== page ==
First Swedish royal rebel dies aged 95

Count Lennart Bernadotte, who rejected his title of prince so he could marry a commoner, died on Tuesday at his home, the Mainau Estate in Germany. He was 95.

As a nephew of King Carl Gustav’s grandfather he was a peripheral member of the Swedish royal family. His father was Prince Wilhelm and his mother was Maria Pavlovna, a cousin of the last tsar’s. They divorced when Lennart was five years old and he went to live with his grandmother, Queen Victoria.

But, as Expressen put it, “he won the people’s hearts when he put love before royalty”. By marrying Karin Nissvandt in England in 1932 Lennart Bernadotte was the first member of the Swedish royal family to marry against the palace’s wishes. He was consequently stripped of his inheritance.

After his marriage Lennart Bernadotte took over his father’s estate, Mainau, on an island in Lake Constance.

Dagens Nyheter described how he developed the 18th century mansion, with its botanic garden and park, into a training and conference centre which became popular with Swedes. In 1951 he was made Count of Wisborg by the Grand Duchess of Luxembourg.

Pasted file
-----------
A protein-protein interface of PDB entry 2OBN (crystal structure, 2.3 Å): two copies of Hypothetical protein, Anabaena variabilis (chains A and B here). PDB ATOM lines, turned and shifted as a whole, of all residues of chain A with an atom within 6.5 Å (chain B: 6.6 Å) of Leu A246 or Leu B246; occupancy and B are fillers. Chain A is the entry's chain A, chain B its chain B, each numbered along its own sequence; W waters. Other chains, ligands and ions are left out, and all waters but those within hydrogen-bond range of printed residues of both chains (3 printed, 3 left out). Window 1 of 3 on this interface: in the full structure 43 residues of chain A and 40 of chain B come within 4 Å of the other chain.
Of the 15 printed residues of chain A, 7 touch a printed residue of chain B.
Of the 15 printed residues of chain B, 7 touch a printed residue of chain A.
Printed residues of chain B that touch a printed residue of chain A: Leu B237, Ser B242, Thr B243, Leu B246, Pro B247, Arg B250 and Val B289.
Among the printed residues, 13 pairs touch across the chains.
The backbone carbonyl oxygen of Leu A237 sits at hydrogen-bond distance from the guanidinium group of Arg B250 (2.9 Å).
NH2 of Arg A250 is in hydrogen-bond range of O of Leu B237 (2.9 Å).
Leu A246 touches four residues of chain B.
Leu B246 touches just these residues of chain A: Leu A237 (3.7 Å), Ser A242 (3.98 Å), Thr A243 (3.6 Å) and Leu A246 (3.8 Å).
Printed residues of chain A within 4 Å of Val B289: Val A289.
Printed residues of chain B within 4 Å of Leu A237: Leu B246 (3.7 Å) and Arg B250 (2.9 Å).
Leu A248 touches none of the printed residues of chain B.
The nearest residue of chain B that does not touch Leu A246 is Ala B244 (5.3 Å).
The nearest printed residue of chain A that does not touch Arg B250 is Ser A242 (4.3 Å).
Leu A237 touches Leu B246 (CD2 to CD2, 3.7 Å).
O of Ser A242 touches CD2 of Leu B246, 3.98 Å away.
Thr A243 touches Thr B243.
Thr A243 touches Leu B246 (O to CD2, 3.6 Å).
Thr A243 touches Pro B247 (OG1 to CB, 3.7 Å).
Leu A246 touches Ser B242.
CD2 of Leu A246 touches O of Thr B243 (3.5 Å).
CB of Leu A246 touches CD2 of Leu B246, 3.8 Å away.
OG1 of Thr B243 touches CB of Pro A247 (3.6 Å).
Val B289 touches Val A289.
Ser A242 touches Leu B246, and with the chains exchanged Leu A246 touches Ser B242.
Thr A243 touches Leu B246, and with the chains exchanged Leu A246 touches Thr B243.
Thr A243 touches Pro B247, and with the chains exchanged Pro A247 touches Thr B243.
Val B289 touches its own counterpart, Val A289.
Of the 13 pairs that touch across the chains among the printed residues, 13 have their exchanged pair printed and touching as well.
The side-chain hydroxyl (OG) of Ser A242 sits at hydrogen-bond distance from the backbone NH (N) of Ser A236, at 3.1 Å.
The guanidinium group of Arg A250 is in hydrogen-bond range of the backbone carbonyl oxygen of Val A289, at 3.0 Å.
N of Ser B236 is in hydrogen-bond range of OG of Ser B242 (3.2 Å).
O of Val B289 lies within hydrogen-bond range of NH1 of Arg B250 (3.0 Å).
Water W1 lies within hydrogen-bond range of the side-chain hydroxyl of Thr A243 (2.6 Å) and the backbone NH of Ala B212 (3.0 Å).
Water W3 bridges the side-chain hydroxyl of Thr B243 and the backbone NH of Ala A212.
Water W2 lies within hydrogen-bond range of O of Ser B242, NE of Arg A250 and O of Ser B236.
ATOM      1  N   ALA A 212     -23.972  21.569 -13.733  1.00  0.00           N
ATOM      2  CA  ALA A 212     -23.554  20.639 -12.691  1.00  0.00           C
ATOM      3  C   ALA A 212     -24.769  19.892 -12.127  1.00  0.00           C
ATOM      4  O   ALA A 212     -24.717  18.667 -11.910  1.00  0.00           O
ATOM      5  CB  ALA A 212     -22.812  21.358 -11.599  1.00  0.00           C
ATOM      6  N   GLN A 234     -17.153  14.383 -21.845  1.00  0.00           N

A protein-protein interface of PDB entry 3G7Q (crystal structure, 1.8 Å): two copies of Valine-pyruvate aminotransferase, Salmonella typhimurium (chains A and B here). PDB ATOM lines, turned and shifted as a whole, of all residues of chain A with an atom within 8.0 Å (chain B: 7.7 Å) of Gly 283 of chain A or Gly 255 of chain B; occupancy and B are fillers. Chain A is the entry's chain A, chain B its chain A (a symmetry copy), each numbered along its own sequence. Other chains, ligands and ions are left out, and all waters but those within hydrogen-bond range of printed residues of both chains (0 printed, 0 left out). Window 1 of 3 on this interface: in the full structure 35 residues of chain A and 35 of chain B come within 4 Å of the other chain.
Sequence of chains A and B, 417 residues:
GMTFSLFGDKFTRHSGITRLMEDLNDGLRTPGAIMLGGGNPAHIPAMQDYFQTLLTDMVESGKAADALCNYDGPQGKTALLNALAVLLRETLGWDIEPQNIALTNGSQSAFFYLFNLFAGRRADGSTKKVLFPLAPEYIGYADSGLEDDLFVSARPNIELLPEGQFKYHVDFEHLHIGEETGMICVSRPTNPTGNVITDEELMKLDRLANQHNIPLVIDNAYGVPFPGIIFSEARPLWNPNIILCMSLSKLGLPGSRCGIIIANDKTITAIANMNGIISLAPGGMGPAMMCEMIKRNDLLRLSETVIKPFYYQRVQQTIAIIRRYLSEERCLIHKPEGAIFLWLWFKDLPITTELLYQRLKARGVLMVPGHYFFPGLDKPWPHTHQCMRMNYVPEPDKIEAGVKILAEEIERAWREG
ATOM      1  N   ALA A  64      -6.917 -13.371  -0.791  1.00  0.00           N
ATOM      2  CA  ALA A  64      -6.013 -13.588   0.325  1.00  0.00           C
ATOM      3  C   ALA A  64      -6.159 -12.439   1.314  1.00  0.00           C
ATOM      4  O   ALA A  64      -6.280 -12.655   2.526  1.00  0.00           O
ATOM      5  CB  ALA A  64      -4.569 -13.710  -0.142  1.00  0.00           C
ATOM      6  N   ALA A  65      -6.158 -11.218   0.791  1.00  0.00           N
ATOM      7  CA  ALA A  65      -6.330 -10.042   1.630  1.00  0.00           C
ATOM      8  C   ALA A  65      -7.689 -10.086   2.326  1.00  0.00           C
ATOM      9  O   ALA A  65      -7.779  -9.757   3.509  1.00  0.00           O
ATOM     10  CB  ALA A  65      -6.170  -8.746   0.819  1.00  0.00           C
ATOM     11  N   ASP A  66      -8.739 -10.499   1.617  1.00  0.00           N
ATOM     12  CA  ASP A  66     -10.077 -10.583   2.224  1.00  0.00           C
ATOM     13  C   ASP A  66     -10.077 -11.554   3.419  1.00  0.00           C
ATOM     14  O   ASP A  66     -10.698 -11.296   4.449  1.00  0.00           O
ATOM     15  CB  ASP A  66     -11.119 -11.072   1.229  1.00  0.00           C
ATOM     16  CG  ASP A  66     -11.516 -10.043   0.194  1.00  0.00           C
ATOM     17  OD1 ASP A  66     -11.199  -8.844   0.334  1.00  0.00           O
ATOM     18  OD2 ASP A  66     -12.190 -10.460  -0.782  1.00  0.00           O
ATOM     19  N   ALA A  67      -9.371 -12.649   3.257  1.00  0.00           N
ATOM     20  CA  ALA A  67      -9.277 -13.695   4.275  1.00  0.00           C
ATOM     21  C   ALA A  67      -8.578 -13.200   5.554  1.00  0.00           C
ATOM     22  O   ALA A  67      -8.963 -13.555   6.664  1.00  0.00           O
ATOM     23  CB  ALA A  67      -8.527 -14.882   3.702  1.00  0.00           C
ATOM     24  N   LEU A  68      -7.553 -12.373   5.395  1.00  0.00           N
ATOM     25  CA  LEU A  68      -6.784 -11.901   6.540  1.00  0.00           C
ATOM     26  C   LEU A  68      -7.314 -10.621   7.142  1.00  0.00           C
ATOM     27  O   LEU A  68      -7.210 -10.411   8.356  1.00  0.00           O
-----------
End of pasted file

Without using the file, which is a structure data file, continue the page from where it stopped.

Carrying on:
Lennart Bernadotte also combined his interest in horticulture with a passion for photography, and often displayed his pictures of the thousands of plant varieties at Mainau.

“We have so many that we can’t count them any more,” he told DN 11 years ago, when his photographs were on display in Stockholm. “But I think we have around 1,200 types of rose and over 700 different tulips.”

In 1971 he hit the headlines again when he divorced Karin Nissvandt.

According to Aftonbladet he told the German press that he would never marry again. But a year later the 63 year old announced that he was marrying his gardener’s daughter, Sonja Haunz, who was just 28.

“She is the joy of life itself,” he told Aftonbladet at the time. They had five children together, adding to the four he had with his first wife.

Expressen noted that while he may have lost his royal title, he and his second wife were named 1991’s “World Swedes of the Year”.

Indeed, his longevity seemed to bring him back into the bosom of the royal family. In May of this year King Carl Gustav, Queen Victoria and their children joined Lennart Bernadotte at Mainau to celebrate his 95th birthday.

“Without humour, one doesn’t become old,” he once said. And, 72 years after being stripped of his title by one King of Sweden, would have been amused to be receiving another at his home.

Sources: Dagens Nyheter, Expressen, Aftonbladet